Convert an Argument Into a Friendship

Two women standing on a sandy beach, arms around each other
Image by Omar Lopez on Unsplash

We can all agree that America is deeply polarized.  There are almost too many issues to list.  The major ones include the race, politics and the pandemic.

We can’t even agree on whether wearing face masks is prudent, despite overwhelming evidence from infectious disease experts that it plays a critical role in preventing the spread of Covid-19.

Do you ever wonder about people whose views differ from yours:  How can they be so stupid? 

What doesn’t work

Here’s what doesn’t work:  Trying to convince someone you are “right.”  We know that data and rational dialog doesn’t change minds.  If people believe the pandemic is a “hoax”, or that it’s been politicized or that a higher power will protect them, do you really think quoting the views of epidemiologists will change their thinking?

There’s another reason trying to persuade is a loser’s game.  While you may believe you are simply presenting objective data, the other person doesn’t process it that way.  What they hear is that you believe they are ill-informed and irrational. 

Those feelings polarize the discussion.

A new approach

There are intelligent people on both sides of most issues.  They have reasons for holding strongly to their beliefs.

Instead of trying to change their mind, refocus your efforts on understanding the basis for their views.

Doing so is remarkably easy.  All you have to do is ask.

If someone refuses to wear a mask, you could ask these questions (which are representative):

I’m curious about why you believe wearing a mask isn’t necessary?

Are there any circumstances where you would wear one?

Is your view about not wearing a mask personal or do you think others shouldn’t wear one as well?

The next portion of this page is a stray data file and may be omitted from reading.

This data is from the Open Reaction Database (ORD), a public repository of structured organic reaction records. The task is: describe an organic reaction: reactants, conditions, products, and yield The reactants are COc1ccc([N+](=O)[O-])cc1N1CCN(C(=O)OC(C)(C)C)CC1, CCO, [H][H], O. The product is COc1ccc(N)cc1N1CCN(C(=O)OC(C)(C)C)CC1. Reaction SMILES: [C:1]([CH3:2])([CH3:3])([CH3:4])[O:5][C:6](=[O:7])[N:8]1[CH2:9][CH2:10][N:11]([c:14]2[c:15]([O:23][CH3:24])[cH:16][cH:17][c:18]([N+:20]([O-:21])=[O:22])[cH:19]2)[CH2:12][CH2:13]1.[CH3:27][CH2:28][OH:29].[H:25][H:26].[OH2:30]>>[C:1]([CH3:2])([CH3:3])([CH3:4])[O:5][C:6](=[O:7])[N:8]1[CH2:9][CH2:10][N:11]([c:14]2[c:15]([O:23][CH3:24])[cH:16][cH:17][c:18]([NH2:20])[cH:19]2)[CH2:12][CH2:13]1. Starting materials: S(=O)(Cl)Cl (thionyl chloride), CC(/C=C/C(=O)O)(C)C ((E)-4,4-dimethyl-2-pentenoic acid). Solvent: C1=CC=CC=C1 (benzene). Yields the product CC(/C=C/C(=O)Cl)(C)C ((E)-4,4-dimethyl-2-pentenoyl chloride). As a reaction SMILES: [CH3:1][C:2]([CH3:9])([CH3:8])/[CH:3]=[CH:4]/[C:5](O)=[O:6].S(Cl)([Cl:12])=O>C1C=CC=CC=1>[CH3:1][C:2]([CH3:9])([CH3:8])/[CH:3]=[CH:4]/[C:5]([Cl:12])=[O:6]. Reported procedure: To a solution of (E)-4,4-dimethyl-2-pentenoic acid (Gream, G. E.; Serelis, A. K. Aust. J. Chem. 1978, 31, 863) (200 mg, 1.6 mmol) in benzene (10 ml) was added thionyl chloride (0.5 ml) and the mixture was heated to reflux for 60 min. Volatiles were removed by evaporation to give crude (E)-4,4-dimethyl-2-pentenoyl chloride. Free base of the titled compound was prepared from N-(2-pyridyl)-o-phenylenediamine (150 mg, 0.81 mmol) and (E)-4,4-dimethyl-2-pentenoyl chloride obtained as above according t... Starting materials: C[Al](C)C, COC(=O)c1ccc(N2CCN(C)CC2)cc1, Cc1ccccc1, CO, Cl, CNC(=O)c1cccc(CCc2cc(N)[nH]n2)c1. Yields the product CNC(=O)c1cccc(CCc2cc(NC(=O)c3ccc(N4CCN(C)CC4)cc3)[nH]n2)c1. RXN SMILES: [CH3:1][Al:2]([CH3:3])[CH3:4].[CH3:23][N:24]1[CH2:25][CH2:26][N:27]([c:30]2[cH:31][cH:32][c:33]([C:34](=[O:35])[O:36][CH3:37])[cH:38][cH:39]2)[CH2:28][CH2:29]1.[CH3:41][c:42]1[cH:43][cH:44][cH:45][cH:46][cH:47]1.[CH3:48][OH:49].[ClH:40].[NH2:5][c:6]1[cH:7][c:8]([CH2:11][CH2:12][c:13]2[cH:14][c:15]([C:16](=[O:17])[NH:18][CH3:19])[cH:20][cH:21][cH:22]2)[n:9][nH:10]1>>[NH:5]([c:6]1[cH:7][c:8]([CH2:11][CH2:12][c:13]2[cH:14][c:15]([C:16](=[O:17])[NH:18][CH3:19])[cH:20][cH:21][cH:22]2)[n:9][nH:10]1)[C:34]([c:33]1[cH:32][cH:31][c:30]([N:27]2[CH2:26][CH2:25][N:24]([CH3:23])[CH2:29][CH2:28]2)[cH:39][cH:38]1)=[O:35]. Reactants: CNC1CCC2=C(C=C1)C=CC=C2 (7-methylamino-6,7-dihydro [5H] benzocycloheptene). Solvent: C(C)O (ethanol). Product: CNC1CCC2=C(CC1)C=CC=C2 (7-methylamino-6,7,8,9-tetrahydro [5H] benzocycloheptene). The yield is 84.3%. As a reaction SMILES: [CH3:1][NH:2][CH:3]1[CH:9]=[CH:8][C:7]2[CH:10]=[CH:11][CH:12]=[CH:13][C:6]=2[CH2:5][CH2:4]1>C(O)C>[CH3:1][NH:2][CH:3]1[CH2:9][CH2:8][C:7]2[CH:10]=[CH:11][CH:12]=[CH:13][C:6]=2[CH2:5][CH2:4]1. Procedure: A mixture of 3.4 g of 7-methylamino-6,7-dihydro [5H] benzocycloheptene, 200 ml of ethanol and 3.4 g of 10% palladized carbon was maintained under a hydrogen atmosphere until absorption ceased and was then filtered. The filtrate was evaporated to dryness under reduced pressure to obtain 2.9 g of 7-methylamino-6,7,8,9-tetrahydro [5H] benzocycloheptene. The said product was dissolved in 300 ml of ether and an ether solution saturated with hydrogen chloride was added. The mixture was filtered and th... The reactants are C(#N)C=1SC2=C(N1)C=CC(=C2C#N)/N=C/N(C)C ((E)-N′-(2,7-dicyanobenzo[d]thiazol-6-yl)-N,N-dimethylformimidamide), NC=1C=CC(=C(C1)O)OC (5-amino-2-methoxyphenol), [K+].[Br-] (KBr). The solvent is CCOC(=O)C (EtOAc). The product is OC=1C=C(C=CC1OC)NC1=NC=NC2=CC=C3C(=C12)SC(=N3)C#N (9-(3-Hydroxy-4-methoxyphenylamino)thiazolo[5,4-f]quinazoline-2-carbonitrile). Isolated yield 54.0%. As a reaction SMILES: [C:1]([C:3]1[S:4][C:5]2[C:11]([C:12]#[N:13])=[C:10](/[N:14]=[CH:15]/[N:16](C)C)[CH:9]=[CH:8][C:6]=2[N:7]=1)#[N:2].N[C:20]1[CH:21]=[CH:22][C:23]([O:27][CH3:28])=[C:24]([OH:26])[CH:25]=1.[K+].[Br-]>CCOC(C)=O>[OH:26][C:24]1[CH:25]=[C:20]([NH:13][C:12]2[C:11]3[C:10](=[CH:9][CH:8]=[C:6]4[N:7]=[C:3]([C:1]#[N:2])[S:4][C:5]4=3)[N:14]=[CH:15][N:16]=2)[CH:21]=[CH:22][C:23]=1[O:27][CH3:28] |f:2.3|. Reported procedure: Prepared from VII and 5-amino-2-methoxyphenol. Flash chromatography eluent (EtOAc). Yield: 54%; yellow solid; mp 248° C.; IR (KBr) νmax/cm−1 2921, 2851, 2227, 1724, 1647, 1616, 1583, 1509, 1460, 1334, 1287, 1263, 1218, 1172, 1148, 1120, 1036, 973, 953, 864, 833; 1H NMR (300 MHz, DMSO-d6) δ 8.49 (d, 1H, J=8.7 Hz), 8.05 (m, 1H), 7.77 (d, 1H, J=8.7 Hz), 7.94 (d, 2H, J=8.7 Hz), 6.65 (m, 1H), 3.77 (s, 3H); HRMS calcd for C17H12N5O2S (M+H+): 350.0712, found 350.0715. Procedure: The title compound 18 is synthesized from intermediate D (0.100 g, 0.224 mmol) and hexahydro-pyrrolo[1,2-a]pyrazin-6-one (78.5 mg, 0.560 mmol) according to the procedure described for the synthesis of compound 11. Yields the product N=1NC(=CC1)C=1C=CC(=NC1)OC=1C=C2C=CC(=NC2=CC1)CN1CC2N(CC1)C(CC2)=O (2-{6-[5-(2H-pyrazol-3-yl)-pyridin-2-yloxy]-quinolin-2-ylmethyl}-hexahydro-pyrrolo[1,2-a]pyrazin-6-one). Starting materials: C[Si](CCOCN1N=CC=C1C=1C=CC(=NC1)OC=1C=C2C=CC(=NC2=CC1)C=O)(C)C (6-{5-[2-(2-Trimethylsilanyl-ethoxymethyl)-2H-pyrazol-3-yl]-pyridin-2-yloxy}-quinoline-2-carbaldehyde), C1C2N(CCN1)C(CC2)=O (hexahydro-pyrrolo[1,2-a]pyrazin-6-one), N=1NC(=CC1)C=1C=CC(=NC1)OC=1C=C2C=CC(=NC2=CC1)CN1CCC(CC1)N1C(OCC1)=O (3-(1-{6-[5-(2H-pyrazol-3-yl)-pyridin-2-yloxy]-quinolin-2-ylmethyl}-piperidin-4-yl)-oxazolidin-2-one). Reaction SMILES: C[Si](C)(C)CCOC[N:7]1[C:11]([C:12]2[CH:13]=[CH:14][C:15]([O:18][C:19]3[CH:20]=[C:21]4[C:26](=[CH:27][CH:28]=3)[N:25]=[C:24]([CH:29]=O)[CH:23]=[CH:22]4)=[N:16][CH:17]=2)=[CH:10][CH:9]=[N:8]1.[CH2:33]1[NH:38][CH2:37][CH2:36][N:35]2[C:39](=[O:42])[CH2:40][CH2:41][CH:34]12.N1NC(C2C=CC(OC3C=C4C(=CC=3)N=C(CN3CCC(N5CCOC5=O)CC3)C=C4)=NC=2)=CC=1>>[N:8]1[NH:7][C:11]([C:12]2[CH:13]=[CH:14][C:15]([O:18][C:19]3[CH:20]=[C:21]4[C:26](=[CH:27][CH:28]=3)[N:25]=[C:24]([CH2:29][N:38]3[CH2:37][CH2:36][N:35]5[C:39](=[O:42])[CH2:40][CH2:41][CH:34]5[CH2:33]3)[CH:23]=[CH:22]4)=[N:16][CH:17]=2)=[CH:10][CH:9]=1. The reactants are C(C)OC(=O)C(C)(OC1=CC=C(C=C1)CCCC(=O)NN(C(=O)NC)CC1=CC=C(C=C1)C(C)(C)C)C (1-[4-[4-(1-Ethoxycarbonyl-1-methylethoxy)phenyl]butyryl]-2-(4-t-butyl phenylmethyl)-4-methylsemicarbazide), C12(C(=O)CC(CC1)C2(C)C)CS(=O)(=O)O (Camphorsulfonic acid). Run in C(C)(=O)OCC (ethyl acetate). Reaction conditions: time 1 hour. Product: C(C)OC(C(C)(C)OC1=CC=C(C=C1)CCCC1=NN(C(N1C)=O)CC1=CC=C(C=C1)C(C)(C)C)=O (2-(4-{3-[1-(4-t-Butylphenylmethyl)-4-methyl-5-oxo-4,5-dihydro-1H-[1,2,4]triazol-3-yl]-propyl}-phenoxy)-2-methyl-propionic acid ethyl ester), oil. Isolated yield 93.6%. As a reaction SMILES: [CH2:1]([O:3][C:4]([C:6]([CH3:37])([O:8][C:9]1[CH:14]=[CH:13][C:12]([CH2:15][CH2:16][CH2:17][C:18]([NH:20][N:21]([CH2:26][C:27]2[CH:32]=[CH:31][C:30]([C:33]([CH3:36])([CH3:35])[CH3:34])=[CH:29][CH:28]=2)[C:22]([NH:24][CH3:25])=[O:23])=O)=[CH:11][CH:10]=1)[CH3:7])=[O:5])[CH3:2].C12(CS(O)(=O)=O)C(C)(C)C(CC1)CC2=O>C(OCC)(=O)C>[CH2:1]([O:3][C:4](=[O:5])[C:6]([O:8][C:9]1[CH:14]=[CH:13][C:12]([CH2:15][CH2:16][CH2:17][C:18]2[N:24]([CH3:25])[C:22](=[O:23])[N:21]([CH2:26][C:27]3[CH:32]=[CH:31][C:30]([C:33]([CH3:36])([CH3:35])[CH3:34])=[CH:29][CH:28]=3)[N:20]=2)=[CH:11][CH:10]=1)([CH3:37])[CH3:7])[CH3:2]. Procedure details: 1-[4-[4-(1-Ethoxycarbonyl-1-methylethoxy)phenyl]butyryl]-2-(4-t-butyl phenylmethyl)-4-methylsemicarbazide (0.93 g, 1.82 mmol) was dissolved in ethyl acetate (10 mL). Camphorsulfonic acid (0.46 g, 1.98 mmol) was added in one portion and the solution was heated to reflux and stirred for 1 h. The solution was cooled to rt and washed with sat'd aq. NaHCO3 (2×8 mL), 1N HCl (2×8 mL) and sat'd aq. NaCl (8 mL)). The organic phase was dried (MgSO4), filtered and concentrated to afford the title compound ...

You’ll be stunned by what happens. 

First, you’re likely to learn useful information you might not have known.

Second, you’ll find most people have good reasons underlying their beliefs.  You may not agree with their logic, but you’ll gain a better understanding of why they believe what they do.

Third, the tone of the dialog will shift from tense to respectful.

Fourth, (and this is the big one), you will generate very positive feelings in the other person by showing a genuine interest in them, rather than trying to demonstrate the error of their ways.

I call it replacing judgment with empathy.  It helps me remember to implement this process when confronting those with different views both in person and on social media.

Here’s a collateral benefit:  When you take the time to understand others, you’ll find areas of common interest, that can lead to friendships.  We don’t have to agree on everything to be friends with someone.

Often, we just have to switch from “persuading” to “understanding.”

ASK Cover

Ask Is Now Available For Immediate Shipment

(To search for Ask on Amazon, you need to start inputting the subtitle: How to Relate to Anyone)

Thank you!